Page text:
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The 8 Steps on How Not to Apologize Like Donald Sterling

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If you’ve been following the news, you know of Donald Sterling. He’s not only became synonymous with racial bias, but when he was caught making these statements; his apology wasn’t so much an apology as it was a defense. Here’s how Sterling went about apologizing, and how it should have been done.

1. Recognize That You Did Something Wrong

What Sterling did: Sterling didn’t have to recognize anything—the world did that for him when TMZ released the audio recording of his diatribe on hidden tape. Yet with confirmed audio, he still didn’t  believe he did anything wrong.
eHow suggests: Sadly, Sterling would never get past this first step. He never recognized any wrong-doing in what was to be his apologetic interview with Anderson Cooper on CNN. You, on the other hand, need to admit to yourself that you did something wrong.

2. Know Why You’re Apologizing

What Sterling did: Sterling—did he ever apologize? No. He told Cooper he was “baited” by former associate V. Stiviano. He acted confused as to why anyone would “even know how [he could] say words like that.” As far as he’s concerned, Stivano made him make racist comments.
eHow suggests: If you completed Step 1, you know you did something wrong. Now figure out why it’s wrong. Really get into the head of who is mad and what you did to upset them. Without knowing why you’re apologizing, your apology means nothing.

3. Are You Ready to Apologize?

What Sterling did: Sterling apologized because he realized a large part of his empire could possibly vanish—his comments broke ironclad NBA policies. Sterling didn’t apologize because he was sorry of his statements recorded by Stiviano, he apologized because he was caught and backed into a corner. When Sterling admitted, “I don’t know how to correct it,” it was a sure sign that he wasn’t ready to continue with the apology process.
eHow suggests: Knowing if you’re ready to apologize means you’re ready to apologize sincerely. There’s no point in apologizing if you’re just sorry for getting caught.

4. Have Empathy!

What Sterling did: While Sterling did admit that what he said was wrong, he never made it clear that he realized he angered fans, players, and just about everyone else in the world.
eHow suggests: Specifically address who you’ve hurt. In Sterling’s case, he needed to name-check the people he offended. He never apologized to a person or group of people. It was just a blanket apology. You can’t truly apologize if you don’t know who you’re apologizing to.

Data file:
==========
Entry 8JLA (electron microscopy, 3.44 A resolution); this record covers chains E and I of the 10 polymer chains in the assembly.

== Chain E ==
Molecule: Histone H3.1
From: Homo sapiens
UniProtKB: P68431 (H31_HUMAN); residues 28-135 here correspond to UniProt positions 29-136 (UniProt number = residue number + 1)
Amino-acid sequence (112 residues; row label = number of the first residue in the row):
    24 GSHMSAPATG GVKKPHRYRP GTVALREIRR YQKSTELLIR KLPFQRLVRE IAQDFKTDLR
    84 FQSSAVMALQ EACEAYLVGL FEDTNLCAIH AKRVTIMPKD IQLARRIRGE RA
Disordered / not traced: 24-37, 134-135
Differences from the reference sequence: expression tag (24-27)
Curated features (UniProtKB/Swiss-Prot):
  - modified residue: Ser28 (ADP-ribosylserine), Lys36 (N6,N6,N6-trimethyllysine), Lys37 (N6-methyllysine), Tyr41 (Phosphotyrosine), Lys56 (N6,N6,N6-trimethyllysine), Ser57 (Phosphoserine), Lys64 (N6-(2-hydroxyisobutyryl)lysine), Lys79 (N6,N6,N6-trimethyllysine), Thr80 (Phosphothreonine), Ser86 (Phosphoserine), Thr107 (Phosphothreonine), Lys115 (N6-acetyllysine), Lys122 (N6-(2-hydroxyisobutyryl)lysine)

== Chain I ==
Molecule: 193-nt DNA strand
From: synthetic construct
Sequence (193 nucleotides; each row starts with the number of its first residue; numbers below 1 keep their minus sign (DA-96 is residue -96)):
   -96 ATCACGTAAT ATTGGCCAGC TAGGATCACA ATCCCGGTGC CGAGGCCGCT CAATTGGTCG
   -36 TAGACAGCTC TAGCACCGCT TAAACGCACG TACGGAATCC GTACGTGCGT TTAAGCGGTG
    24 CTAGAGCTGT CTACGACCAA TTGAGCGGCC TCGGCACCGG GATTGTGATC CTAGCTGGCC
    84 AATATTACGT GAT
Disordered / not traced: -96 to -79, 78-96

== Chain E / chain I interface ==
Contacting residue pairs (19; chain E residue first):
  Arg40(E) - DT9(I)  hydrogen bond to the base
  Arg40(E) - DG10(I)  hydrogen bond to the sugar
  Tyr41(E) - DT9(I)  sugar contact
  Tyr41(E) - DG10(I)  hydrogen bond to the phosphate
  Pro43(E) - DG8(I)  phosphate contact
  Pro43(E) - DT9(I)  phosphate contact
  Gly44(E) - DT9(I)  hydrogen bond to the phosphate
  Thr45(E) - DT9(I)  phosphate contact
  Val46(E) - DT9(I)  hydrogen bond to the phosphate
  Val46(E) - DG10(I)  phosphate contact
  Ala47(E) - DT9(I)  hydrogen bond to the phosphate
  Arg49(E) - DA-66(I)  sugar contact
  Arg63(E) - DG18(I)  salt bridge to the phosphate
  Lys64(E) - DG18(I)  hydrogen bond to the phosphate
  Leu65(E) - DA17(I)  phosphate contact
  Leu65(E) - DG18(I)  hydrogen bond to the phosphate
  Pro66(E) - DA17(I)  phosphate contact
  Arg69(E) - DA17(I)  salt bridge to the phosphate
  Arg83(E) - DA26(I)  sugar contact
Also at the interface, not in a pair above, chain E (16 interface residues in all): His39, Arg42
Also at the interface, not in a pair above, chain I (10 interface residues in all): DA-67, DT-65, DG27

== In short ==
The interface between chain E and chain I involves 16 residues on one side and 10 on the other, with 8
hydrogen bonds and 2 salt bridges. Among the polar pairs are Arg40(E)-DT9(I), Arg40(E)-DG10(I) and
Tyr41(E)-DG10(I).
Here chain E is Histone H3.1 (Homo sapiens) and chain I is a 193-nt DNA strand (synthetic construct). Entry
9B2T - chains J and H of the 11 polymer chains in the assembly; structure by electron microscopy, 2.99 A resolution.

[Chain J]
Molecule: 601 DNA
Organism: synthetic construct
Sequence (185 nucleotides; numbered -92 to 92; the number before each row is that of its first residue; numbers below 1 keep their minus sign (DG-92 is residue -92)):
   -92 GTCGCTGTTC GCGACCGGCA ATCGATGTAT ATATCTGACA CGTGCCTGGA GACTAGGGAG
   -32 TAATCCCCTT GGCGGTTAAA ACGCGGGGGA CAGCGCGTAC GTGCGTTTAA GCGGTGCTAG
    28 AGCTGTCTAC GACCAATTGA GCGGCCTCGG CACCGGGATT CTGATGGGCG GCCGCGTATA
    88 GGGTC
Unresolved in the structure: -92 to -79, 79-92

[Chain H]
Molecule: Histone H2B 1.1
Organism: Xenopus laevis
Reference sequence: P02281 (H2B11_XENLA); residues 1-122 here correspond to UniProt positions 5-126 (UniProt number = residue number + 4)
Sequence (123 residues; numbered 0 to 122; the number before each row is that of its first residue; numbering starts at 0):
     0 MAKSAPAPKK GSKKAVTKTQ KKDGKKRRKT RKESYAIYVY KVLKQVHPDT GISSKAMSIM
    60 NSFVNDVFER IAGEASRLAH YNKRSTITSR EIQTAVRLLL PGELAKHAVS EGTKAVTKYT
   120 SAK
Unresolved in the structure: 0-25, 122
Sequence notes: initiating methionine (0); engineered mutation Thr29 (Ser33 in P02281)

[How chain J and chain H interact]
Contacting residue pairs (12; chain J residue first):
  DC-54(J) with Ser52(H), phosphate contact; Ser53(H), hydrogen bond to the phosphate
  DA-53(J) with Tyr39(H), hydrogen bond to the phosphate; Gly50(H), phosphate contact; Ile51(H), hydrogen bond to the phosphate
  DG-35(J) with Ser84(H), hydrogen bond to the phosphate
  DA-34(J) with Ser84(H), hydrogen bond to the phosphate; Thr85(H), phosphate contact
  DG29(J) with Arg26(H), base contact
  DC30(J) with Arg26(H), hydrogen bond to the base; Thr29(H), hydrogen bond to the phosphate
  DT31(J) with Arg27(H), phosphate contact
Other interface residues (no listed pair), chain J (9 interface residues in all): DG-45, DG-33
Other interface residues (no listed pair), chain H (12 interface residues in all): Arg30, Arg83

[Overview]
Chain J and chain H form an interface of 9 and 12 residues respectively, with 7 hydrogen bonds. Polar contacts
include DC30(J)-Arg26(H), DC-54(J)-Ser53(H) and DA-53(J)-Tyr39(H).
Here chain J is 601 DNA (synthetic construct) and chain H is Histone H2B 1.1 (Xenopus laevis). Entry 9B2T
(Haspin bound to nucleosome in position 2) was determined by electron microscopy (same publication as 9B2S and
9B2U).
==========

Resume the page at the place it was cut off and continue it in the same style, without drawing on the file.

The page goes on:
5. Explain Why You’re About to Apologize

What Sterling did: Sterling really flubbed this step. He literally said he was set up—it was more of a defense than an apology. The closest he came to an explanation for his comments was “I don’t know why the girl had me say those things–I was baited.” Baited?
eHow suggests: Every sincere, successful apology begins with a solid intro—think of it as your mission statement. What should Sterling have said? “I am sorry for my racist statements. I’d like to repair my relationship with my team, the NBA, fans, and anyone else offended by what I said.”

6. Acknowledge their Feelings

What Sterling did: Because he never addressed anyone, Sterling was never able to acknowledge anyone’s feelings. This, if you heard his entire CNN apology, gave his interview a hallow aftertaste.
eHow suggests: Sterling could have said something as simple as, “I know I hurt many people with what I said, and I intend to work towards your forgiveness.” Anything that suggests he understood that feelings were severely hurt would have helped his cause.

7. You Will Not Repeat Your Bad Behavior

What Sterling did: Sterling never even got close to promising us he’d never repeat his behavior simply because he doesn’t believe he did anything wrong. He was a victim of extortion, or so he claimed.
eHow suggests: When people get your apology, they also want to know you learned a lesson. They want to be reassured, in words, that what you did to get you in this position will never happen again. A heartfelt “This will never happen again” is all people want to hear.

8. Accept Your Consequences

What Sterling did: A true apologist would make an earnest admission of guilt and let the consequences of their actions commence. Instead, Sterling hired a prominent antitrust litigator to defend his refusal to pay the NBA the $2.5 million fine for his racist comments.
eHow suggests: At this point, you’ve made a very thoughtful apology. All you can do now is respect the person (or people) you hurt, and let them come to terms with your regret. If they’re as forgiving as you are sorry, they’ll forgive you and everyone can go on in “rebuilding the relationship” mode. If they don’t forgive you, you lick your wounds, move on, and follow through with your apologetic promises anyway. There’s a chance it might take days, weeks, even years for forgiveness.

Photo credit: Getty Images

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